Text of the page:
Free-thinking on the Freeway: Longing forward to a SW without the SW Freeway? TBD weighs the odds.  Also, Stay tuned for a "Point"-- "Counter Point" set of posts on BUILT Southwest DC in the near future.

Youth, Violence, & Vigils

This summer a number an unusually high number of incidences have rocked the Southwest community, from large social disturbances to assaults and murders.   The past Saturday, a candlelight vigil was held for the recent Half and P Street murder; another vigil is being planned to commemorate the anniversary of a 2008 Southwest killing.  Beyond commemorations, responses to the disturbances in Southwest have varied.  Fortunately, in part because of Southwest’s strong legacy of integration and remarkable depth of socially-conscious entities, most incidents continue to be isolated and don’t create social or physical division. 

Nonetheless differences are notable.  In the past, individual residential complexes have reluctantly resorted to more extreme solutions, such as perimeter gating to improve security by limiting access and permeability.  This summer however, residences have focused on increased or more strategic monitoring.  One case is Tiber Island.  While the most effective solution might be to gate off the property, Tiber Island believes there is a tremendous amount of value in having an open and accessible environment--particularly for greater Southwest, but also Tiber Island.  So Tiber Island has changed the routes for it security patrols and is considering a large investment in high-resolution cameras.  In addition, there is an effort to coordinate private security among the residential communities along 4th Street, south of M Street.

At a higher level, Southwest's community organizations have also been grappling with these issues. 

Monday night Ward 6 Councilmember Tommy Wells headlined a meeting led by a number of community entities including two ANC Commissioners, Sasha Bruce Youthwork, and leaders from several of the affordable housing complexes.   The meeting was ostensibly organized around a $250,000 Sasha Bruce grant for "job-readiness training, mentoring, college-readiness prep, enrichment and health/wellness" targeted for youths 14-20 years old.  Meeting highlights included:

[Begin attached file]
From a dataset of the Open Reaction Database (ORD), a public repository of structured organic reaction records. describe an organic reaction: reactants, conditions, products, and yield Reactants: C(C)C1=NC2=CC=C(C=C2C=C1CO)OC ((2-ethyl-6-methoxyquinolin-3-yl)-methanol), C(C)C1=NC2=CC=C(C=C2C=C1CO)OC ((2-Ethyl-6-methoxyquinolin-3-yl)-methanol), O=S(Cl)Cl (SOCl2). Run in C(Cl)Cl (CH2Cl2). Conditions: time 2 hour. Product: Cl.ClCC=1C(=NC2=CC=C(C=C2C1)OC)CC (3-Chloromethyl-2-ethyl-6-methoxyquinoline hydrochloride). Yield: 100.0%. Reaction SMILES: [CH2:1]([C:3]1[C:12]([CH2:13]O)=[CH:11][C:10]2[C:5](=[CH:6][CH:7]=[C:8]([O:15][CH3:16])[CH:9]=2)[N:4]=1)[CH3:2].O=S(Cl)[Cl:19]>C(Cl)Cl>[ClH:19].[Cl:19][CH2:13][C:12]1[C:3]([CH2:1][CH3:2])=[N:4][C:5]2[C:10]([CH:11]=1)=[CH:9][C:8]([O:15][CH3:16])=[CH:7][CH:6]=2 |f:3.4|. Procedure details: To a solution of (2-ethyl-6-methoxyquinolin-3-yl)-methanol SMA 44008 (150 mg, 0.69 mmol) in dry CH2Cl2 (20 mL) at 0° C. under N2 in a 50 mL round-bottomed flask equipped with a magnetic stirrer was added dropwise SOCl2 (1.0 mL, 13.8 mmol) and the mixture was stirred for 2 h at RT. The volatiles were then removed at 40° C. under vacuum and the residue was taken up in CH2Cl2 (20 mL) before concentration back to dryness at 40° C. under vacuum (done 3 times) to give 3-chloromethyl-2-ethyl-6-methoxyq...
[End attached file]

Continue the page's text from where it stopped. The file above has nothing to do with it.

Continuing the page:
• Tommy Wells announcing he was having success in getting the council to  permit community social workers to have access to police information on juveniles and how he was trying to get the curfew hours moved earlier. He also told of the $250,000 grant that enabled service providers to provide older SW youth crime prevention services.
  • MPD Lt. Nicholas Galluci explaining how the police knew every juvenile in SW and were having success preventing violence, with emphasis on K and L St. SW
  • The head of the public housing police department who recommended residents call 411 (not the housing police) to tell the city of troubling activity.
  • The head of the DC Housing Authority reporting on the installation of new lights – courtyard, front porch, back porch, etc. – on Housing Authority property at Syphax Village, James Creek, and soon at Syphax Gardens and Greenleaf Gardens.
  • DPR representative Tim Murphy recommending the Wilson High class in Alternatives to Violence as an applicable model.  The class explores the successes of successful peacemakers such as Mandela, King, Day, Gandi, and Schweitzer.
It's not clear what, if any conclusions or next steps were identified; I was unable to attend the meeting.  Feel free to report any additional details of the meeting by adding comments.

Ironically, at the same time a lively and informative discussion on youth development was taking place at the Southwest Neighborhood Assembly's community meeting.  A spectrum of Southwest's educational leaders were invited to discuss their initiatives, proposals, and suggestions.